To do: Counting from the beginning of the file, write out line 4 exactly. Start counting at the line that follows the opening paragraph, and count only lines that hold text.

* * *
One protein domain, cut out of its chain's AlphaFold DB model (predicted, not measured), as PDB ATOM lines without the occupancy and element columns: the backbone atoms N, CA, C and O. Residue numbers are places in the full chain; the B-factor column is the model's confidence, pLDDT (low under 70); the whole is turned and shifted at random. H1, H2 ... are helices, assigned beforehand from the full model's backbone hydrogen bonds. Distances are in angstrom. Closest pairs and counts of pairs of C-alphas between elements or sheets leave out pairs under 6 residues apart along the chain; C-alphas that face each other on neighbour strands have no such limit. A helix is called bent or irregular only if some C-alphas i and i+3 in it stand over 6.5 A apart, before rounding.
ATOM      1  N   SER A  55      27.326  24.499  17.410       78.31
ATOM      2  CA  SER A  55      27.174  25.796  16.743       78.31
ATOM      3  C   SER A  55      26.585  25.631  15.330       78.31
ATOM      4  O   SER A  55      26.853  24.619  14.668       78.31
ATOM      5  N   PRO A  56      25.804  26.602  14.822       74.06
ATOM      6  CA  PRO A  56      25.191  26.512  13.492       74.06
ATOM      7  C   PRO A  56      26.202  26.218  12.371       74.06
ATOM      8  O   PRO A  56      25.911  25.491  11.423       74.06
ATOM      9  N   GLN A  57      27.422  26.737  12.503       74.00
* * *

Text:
ATOM      4  O   SER A  55      26.853  24.619  14.668       78.31